BRCA1 Regulation of Estrogen Signaling in the Breast
Addendum to final rept. 1 May 2006-30 Apr 2007
TEXAS UNIV AT SAN ANTONIO HEALTH SCIENCE CENTER
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Mutational inactivation of BRCA1 confers a cumulative lifetime risk of breast and ovarian cancers. However, the underlying basis for the tissue-specific tumor suppressor function of BRCA1 remains poorly defined. Previously, we described a novel function for BRCA1 in suppressing the ligand-independent transcriptional activity of the estrogen receptor alpha ER alpha, a principal determinant of the growth and differentiation of breasts and ovaries. Based on these observations, we hypothesized that BRCA1 represents a ligand-reversible barrier to transcriptional activation by unliganded ER alph and, further, that mutational inactivation of BRCA1 promotes epithelial cell proliferation through aberrant expression of estrogen-responsive genes, possibly contributing to tumorigenesis. To substantiate this hypothesis we have proposed the following aims 1 to biochemically reconstitute BRCA1-mediated ligand-independent repression of ER alpha in vitro 2 to examine the role of estrogen-induced site-specific BRCA1 phosphorylation in the regulation of BRCA1-mediated ligand-independent ER alpha repression and 3 to determine the role of BRCA1 in the control of paracrine growth signaling in the breast. Collectively, these studies should reveal novel insight into the tissue-specific tumor suppressor function of BRCA1 and provide defined molecular targets for future intervention in breast cancer.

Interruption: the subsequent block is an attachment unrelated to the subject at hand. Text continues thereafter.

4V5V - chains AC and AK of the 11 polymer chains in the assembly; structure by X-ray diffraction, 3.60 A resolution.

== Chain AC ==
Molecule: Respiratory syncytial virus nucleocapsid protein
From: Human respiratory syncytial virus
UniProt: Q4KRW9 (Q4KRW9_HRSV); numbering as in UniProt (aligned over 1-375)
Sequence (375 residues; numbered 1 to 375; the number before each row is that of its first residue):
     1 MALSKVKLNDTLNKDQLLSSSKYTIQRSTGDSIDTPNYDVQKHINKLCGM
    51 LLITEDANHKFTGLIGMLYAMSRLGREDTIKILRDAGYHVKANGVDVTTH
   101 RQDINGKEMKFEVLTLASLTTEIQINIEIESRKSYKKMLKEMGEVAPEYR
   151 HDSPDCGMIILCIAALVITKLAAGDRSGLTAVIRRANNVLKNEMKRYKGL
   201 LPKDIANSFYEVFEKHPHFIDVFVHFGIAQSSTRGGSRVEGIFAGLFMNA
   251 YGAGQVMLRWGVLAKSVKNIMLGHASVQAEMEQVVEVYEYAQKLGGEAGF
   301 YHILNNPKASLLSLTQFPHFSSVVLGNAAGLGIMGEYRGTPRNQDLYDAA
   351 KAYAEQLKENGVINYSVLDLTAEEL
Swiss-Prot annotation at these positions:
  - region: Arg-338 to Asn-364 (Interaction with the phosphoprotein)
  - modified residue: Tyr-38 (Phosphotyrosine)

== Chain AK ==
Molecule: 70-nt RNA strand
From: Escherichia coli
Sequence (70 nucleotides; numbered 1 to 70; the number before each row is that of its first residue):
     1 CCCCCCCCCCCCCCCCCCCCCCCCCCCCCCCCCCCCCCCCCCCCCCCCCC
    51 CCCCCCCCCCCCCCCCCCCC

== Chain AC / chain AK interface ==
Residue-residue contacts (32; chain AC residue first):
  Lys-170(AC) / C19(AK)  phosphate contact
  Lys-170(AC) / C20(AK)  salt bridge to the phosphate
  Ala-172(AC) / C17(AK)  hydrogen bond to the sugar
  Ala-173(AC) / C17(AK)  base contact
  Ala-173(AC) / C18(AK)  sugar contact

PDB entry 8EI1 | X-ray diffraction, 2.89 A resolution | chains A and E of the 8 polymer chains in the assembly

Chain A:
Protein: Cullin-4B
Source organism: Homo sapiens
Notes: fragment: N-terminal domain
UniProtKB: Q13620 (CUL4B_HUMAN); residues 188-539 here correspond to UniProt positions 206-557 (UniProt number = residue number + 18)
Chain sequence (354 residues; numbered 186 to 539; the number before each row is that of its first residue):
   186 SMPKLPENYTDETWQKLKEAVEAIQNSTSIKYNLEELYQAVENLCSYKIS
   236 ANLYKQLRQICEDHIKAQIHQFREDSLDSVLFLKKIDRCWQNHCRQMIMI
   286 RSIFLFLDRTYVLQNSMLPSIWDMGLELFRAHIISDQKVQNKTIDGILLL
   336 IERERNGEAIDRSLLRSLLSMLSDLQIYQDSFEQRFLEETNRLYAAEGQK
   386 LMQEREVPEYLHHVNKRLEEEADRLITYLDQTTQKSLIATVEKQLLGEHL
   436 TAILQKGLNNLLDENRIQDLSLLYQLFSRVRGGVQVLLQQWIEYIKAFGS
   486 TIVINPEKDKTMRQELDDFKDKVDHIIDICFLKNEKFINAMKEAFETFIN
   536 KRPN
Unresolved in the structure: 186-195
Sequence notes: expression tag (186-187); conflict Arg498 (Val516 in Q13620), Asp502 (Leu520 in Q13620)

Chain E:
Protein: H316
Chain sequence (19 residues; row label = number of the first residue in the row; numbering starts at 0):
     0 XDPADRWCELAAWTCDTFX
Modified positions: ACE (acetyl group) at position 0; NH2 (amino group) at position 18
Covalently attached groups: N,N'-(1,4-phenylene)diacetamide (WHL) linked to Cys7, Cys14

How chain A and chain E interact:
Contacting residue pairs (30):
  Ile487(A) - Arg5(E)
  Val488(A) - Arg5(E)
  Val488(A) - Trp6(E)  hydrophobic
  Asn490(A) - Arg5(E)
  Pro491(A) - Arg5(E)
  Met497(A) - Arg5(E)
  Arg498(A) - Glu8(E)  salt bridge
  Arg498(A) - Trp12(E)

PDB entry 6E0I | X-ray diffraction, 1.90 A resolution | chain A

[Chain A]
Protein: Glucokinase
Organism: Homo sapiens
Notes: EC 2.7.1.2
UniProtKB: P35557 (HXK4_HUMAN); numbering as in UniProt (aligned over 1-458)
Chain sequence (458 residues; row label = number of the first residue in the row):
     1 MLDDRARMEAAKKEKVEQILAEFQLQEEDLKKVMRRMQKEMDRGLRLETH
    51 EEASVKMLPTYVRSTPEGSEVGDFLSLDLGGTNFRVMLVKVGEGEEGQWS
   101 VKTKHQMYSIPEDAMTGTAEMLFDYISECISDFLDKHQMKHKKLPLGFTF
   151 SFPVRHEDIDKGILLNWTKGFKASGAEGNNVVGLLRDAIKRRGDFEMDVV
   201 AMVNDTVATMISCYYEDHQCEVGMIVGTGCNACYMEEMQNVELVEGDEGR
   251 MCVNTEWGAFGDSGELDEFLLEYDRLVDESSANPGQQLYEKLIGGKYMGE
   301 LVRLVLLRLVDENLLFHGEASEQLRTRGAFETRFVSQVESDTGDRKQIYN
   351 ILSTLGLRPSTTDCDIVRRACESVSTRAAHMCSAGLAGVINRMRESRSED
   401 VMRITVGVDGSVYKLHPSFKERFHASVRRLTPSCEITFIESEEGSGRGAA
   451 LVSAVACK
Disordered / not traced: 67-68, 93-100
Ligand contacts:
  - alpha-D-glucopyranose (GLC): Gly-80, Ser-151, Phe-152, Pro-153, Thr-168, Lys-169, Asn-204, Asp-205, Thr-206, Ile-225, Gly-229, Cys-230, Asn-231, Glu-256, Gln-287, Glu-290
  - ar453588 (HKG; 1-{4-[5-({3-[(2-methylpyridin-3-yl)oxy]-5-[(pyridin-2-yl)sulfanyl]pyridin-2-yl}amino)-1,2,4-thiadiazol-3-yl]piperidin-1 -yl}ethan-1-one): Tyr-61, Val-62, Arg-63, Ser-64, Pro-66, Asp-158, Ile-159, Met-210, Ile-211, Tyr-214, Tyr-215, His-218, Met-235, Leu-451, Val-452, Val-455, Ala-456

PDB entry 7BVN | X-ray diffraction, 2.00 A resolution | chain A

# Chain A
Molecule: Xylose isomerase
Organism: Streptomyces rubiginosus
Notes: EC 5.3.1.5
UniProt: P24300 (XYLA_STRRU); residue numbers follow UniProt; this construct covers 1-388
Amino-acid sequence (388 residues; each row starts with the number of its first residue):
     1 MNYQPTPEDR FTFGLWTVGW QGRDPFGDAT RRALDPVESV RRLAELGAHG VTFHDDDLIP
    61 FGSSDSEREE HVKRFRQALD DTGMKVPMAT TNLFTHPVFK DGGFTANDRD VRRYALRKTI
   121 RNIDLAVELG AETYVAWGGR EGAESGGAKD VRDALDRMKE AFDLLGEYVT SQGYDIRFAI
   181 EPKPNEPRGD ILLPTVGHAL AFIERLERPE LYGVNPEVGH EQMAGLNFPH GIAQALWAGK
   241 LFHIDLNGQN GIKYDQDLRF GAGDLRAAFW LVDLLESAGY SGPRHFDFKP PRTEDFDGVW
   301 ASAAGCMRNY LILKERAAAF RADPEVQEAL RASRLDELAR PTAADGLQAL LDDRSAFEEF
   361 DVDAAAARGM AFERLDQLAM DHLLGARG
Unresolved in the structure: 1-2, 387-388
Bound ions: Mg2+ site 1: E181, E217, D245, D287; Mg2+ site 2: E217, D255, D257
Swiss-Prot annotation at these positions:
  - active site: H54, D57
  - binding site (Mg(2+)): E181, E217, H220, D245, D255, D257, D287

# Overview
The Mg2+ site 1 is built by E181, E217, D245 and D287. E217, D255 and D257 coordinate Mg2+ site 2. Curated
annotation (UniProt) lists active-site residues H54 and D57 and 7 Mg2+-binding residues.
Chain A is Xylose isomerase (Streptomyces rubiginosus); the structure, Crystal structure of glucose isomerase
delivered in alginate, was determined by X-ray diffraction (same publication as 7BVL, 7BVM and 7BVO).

- Medicine and Medical Research